They then compared parts of the marsh where sea otters had returned to those where they were absent. Where otter populations had bounced back, erosion along creek beds and the edges of marshes slowed by 90 per cent, found the study.

“It’s so wild,” said Hughes. “No matter where they go, they have these large effects… and for plants, they often have a positive effect.” 

“We were fortunate because we caught them in their state of recovery.”

Today, Hughes says the sea otter population has fully recovered in the marsh. As he put it, “the hotel is full and the no vacancy light is on.” 

B.C. sea otters landed in a grocery store 'packed with food'

After B.C.’s last sea otter was shot, the species would remain a memory for 40 years. In 1969, that changed, when the first translocations occurred in Checleset Bay on the northwest coast of Vancouver Island. 

Over the coming years, 89 individuals originally from Alaska’s Amchitka Island and Prince William Sound were released in the bay. The Vancouver Island population grew at a rate of nearly 19 per cent a year until 1995, although that growth rate has been cut in half in recent years.

Today, B.C.’s sea otter population sits at about 8,000 individuals — not quite a third of what it used to be, according to Jane Watson, a professor emeritus of marine ecology Vancouver Island University. 

“They had an inordinate food supply,” said Watson. “Urchins, sea cucumbers and geoducks — all of those prey became very big and hyper-abundant.”

“They nabbed a grocery store that was packed with food.”

Watson says that has changed. Otters born in the Checleset Bay area are now prey limited and there are about as many sea otters as the ecosystem can support. Elsewhere along the B.C. coast, she said sea otters are expanding their range in several directions, including a relatively large translocated population on the central coast and 19 counted in Haida Gwaii in 2019.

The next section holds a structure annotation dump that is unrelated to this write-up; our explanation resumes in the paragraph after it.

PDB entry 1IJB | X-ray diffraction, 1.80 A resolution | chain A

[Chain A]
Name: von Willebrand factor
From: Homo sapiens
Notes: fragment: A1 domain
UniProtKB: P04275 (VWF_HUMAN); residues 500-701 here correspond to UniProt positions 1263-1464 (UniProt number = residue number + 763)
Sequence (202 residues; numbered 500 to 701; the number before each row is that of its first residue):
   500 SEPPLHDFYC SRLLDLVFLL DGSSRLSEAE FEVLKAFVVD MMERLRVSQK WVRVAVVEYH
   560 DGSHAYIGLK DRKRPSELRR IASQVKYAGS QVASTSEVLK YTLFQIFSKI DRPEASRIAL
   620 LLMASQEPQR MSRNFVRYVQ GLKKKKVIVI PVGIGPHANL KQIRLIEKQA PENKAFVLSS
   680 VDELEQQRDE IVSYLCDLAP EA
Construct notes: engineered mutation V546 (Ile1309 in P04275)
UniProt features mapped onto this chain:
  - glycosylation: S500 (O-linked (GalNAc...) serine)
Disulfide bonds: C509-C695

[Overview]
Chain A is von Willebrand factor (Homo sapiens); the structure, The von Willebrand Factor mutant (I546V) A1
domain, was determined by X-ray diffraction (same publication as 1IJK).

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A male sea otter was spotted in Howe Sound near Squamish in April 2022. While several sightings of the animals have occurred in B.C.'s Strait of Georgia in recent years, their presence is tiny compared to other parts of the coast. Brian Aikens

Some view the return of sea otters as bringing a balance to ecosystems out of balance. Some have argued a case against otters for their sometimes disturbing territorial behaviour and dark sexual acts. For some communities, including First Nations that rely on seafood, their presence has made harvesting shellfish more difficult. 

“It depends on who you talk to,” Watson said. “We’ve spent 150 years without sea otters. Throughout that time we’ve come to expect an ecosystems that doesn’t have a predator.” 

“Sea otters will out compete a commercial fishery every time.”

Could a California slough’s success be replicated in B.C.? 

Watson said nobody in B.C. has documented sea otters benefiting salt marshes like in California.

Metro Vancouver’s salt marshes are the largest urban equivalent in B.C., but only a handful of sea otters have been seen in the Strait of Georgia in recent years.

Watson says the animal likely existed in the Salish Sea at some point in the past but has remained largely absent amid sustained human presence.